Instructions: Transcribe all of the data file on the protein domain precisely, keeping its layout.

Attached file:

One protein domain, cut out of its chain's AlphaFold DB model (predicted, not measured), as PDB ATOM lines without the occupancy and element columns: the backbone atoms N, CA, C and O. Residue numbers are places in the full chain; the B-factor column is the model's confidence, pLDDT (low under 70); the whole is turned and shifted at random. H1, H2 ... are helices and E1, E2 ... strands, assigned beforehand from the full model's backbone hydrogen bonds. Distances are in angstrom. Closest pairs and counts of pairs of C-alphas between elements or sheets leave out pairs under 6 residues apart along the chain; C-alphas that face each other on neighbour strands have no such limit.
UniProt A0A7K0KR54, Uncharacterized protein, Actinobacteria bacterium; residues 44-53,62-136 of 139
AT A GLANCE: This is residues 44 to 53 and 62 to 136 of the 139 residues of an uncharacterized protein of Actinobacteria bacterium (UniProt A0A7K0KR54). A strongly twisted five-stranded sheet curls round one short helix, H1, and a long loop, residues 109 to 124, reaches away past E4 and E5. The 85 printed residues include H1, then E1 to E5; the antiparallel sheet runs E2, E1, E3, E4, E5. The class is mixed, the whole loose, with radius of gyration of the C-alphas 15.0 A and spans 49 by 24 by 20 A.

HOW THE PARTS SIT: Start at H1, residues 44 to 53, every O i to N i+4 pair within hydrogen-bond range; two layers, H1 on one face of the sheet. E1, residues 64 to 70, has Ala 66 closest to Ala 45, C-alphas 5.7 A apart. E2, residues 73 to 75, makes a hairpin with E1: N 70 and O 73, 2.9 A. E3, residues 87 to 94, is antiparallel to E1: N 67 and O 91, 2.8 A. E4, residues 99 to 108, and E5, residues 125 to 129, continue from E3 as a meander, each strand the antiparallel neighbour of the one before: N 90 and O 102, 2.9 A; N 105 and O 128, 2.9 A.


One protein domain, cut out of its chain's AlphaFold DB model (predicted, not measured), as PDB ATOM lines without the occupancy and element columns: the backbone atoms N, CA, C and O. Residue numbers are places in the full chain; the B-factor column is the model's confidence, pLDDT (low under 70); the whole is turned and shifted at random. H1, H2 ... are helices and E1, E2 ... strands, assigned beforehand from the full model's backbone hydrogen bonds. Distances are in angstrom. Closest pairs and counts of pairs of C-alphas between elements or sheets leave out pairs under 6 residues apart along the chain; C-alphas that face each other on neighbour strands have no such limit.
UniProt A0A7K0KR54, Uncharacterized protein, Actinobacteria bacterium; residues 44-53,62-136 of 139
AT A GLANCE: This is residues 44 to 53 and 62 to 136 of the 139 residues of an uncharacterized protein of Actinobacteria bacterium (UniProt A0A7K0KR54). A strongly twisted five-stranded sheet curls round one short helix, H1, and a long loop, residues 109 to 124, reaches away past E4 and E5. The 85 printed residues include H1, then E1 to E5; the antiparallel sheet runs E2, E1, E3, E4, E5. The class is mixed, the whole loose, with radius of gyration of the C-alphas 15.0 A and spans 49 by 24 by 20 A.

HOW THE PARTS SIT: Start at H1, residues 44 to 53, every O i to N i+4 pair within hydrogen-bond range; two layers, H1 on one face of the sheet. E1, residues 64 to 70, has Ala 66 closest to Ala 45, C-alphas 5.7 A apart. E2, residues 73 to 75, makes a hairpin with E1: N 70 and O 73, 2.9 A. E3, residues 87 to 94, is antiparallel to E1: N 67 and O 91, 2.8 A. E4, residues 99 to 108, and E5, residues 125 to 129, continue from E3 as a meander, each strand the antiparallel neighbour of the one before: N 90 and O 102, 2.9 A; N 105 and O 128, 2.9 A.